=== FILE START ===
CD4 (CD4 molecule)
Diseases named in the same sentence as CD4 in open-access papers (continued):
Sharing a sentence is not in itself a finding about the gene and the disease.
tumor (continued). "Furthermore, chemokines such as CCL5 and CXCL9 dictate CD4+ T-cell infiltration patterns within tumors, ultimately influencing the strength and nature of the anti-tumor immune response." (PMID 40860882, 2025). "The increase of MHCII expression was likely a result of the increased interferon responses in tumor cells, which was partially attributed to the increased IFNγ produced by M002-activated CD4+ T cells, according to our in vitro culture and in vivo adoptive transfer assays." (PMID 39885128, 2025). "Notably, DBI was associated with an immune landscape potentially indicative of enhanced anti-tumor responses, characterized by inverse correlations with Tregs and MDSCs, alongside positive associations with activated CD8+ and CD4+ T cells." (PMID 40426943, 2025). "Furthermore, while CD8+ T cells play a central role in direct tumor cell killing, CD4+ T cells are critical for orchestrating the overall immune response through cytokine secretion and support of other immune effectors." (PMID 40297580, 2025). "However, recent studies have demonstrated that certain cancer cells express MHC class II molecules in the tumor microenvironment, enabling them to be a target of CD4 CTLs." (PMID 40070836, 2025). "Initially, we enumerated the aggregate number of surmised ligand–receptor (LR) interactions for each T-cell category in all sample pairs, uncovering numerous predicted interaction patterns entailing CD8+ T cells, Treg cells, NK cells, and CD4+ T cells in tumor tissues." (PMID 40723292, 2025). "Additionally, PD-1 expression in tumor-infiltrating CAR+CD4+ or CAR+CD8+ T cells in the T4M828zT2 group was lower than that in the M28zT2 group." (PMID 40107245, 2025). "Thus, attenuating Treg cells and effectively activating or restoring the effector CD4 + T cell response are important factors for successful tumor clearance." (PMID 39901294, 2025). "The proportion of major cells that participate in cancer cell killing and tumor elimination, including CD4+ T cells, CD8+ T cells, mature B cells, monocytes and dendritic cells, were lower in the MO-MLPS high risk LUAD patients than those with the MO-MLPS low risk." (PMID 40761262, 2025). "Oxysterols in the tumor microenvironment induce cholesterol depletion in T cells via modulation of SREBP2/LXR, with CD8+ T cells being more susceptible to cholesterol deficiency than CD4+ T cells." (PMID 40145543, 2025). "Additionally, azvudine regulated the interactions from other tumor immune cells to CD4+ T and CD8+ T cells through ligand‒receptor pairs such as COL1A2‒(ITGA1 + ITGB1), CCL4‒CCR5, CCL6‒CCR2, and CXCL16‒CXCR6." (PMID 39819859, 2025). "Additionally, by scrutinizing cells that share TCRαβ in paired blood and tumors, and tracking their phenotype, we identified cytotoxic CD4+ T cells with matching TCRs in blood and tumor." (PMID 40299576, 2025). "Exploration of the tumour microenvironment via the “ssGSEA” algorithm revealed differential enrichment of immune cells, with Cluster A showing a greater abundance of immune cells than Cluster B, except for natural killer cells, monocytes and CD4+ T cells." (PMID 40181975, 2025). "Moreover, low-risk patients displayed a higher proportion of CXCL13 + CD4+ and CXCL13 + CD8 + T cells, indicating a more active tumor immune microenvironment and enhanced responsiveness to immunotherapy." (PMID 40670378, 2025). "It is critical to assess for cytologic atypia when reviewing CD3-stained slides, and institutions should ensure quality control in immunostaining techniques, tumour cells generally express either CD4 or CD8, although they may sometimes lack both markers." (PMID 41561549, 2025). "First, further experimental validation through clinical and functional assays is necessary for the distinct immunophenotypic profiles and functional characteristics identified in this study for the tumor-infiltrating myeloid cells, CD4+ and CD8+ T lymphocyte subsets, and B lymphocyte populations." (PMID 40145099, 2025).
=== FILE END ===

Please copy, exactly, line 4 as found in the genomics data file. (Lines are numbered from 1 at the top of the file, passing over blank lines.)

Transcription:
tumor (continued). "Furthermore, chemokines such as CCL5 and CXCL9 dictate CD4+ T-cell infiltration patterns within tumors, ultimately influencing the strength and nature of the anti-tumor immune response." (PMID 40860882, 2025). "The increase of MHCII expression was likely a result of the increased interferon responses in tumor cells, which was partially attributed to the increased IFNγ produced by M002-activated CD4+ T cells, according to our in vitro culture and in vivo adoptive transfer assays." (PMID 39885128, 2025). "Notably, DBI was associated with an immune landscape potentially indicative of enhanced anti-tumor responses, characterized by inverse correlations with Tregs and MDSCs, alongside positive associations with activated CD8+ and CD4+ T cells." (PMID 40426943, 2025). "Furthermore, while CD8+ T cells play a central role in direct tumor cell killing, CD4+ T cells are critical for orchestrating the overall immune response through cytokine secretion and support of other immune effectors." (PMID 40297580, 2025). "However, recent studies have demonstrated that certain cancer cells express MHC class II molecules in the tumor microenvironment, enabling them to be a target of CD4 CTLs." (PMID 40070836, 2025). "Initially, we enumerated the aggregate number of surmised ligand–receptor (LR) interactions for each T-cell category in all sample pairs, uncovering numerous predicted interaction patterns entailing CD8+ T cells, Treg cells, NK cells, and CD4+ T cells in tumor tissues." (PMID 40723292, 2025). "Additionally, PD-1 expression in tumor-infiltrating CAR+CD4+ or CAR+CD8+ T cells in the T4M828zT2 group was lower than that in the M28zT2 group." (PMID 40107245, 2025). "Thus, attenuating Treg cells and effectively activating or restoring the effector CD4 + T cell response are important factors for successful tumor clearance." (PMID 39901294, 2025). "The proportion of major cells that participate in cancer cell killing and tumor elimination, including CD4+ T cells, CD8+ T cells, mature B cells, monocytes and dendritic cells, were lower in the MO-MLPS high risk LUAD patients than those with the MO-MLPS low risk." (PMID 40761262, 2025). "Oxysterols in the tumor microenvironment induce cholesterol depletion in T cells via modulation of SREBP2/LXR, with CD8+ T cells being more susceptible to cholesterol deficiency than CD4+ T cells." (PMID 40145543, 2025). "Additionally, azvudine regulated the interactions from other tumor immune cells to CD4+ T and CD8+ T cells through ligand‒receptor pairs such as COL1A2‒(ITGA1 + ITGB1), CCL4‒CCR5, CCL6‒CCR2, and CXCL16‒CXCR6." (PMID 39819859, 2025). "Additionally, by scrutinizing cells that share TCRαβ in paired blood and tumors, and tracking their phenotype, we identified cytotoxic CD4+ T cells with matching TCRs in blood and tumor." (PMID 40299576, 2025). "Exploration of the tumour microenvironment via the “ssGSEA” algorithm revealed differential enrichment of immune cells, with Cluster A showing a greater abundance of immune cells than Cluster B, except for natural killer cells, monocytes and CD4+ T cells." (PMID 40181975, 2025). "Moreover, low-risk patients displayed a higher proportion of CXCL13 + CD4+ and CXCL13 + CD8 + T cells, indicating a more active tumor immune microenvironment and enhanced responsiveness to immunotherapy." (PMID 40670378, 2025). "It is critical to assess for cytologic atypia when reviewing CD3-stained slides, and institutions should ensure quality control in immunostaining techniques, tumour cells generally express either CD4 or CD8, although they may sometimes lack both markers." (PMID 41561549, 2025). "First, further experimental validation through clinical and functional assays is necessary for the distinct immunophenotypic profiles and functional characteristics identified in this study for the tumor-infiltrating myeloid cells, CD4+ and CD8+ T lymphocyte subsets, and B lymphocyte populations." (PMID 40145099, 2025).